Performance-based self-esteem and burnout in a cross-sectional study of medical students

Med Teach. 2007 Feb;29(1):43-8. doi: 10.1080/01421590601175309.


Objectives: To examine levels of burnout among medical students and test the hypothesis that high performance-based self-esteem is associated with burnout. Further to study associations between burnout and self-rated health.

Design: Cross-sectional survey, of medical students at 1st, 3rd and 6th year of medical school, N = 342, 59.1% women.

Measures: Burnout was monitored by the Oldenburg Burnout Inventory (OLBI), comprising Exhaustion and Disengagement dimensions. Performance-based self-esteem (PBSE) was assessed by the PBSE-scale (PBSS) and self-rated health by SRH-5.

Results: The response rate was 90.4%. Females were more exhausted than males and sixth year students were most disengaged. High performance-based self-esteem was present in 41.7% of the respondents and poor health in 10.7%. Performance-based self-esteem had significant and moderate correlations with both burnout dimensions. Logistic regression showed a positive association between poor health and Exhaustion.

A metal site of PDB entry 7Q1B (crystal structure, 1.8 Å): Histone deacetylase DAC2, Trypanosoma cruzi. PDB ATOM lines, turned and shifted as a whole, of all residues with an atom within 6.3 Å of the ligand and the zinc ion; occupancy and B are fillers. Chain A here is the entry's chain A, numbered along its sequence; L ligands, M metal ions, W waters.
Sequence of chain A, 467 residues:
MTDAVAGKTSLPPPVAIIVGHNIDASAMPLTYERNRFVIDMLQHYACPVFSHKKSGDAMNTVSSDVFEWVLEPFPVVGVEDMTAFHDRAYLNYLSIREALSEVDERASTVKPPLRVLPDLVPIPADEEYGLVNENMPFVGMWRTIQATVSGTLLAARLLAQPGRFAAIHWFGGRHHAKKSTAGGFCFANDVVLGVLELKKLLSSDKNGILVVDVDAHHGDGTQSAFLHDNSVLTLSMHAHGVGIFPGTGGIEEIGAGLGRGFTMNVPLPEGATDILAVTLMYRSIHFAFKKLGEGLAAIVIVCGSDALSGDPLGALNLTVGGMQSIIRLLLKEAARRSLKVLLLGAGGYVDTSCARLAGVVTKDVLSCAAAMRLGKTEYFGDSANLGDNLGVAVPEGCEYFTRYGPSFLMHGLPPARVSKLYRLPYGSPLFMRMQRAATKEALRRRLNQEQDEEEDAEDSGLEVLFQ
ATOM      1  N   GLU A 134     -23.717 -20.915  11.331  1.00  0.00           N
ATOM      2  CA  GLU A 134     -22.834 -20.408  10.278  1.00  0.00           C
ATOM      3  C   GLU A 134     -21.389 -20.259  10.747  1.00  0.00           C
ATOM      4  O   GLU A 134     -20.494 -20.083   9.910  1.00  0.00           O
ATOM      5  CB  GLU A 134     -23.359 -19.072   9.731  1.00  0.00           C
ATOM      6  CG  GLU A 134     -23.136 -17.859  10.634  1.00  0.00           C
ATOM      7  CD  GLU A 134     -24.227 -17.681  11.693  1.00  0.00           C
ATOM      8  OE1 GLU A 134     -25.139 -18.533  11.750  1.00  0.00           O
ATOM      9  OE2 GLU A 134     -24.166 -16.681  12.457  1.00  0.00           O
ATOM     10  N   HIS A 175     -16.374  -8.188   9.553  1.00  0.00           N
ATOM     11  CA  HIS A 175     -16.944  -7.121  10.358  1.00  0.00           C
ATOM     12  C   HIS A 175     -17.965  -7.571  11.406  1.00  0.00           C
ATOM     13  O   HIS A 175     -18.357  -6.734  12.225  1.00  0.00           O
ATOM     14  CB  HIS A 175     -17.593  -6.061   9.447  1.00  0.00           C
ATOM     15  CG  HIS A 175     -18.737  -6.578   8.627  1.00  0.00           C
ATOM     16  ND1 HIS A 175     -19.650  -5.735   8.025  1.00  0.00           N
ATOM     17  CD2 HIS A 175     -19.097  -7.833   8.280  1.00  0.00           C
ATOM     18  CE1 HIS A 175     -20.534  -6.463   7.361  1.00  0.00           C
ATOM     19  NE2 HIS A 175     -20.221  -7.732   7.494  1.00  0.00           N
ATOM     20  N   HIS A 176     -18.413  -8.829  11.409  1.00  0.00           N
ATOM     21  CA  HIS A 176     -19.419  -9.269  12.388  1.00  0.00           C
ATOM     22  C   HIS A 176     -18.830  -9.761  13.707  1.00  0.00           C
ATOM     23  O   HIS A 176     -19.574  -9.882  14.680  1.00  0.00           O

Conclusions: Exhaustion among medical students was significantly associated with poor health, and deserves attention from teachers. Performance-based self-esteem was higher than in other populations and associated with both burnout dimensions, but not with poor health. Further research on study environment and burnout is needed, and the reasons for female students' higher exhaustion levels should be further investigated.

Publication types

  • Research Support, Non-U.S. Gov't

MeSH terms

  • Adult
  • Analysis of Variance
  • Burnout, Professional / psychology*
  • Cross-Sectional Studies
  • Female
  • Humans
  • Male
  • Personality Inventory
  • Risk Factors
  • Self Concept*
  • Students, Medical / psychology*
  • Workload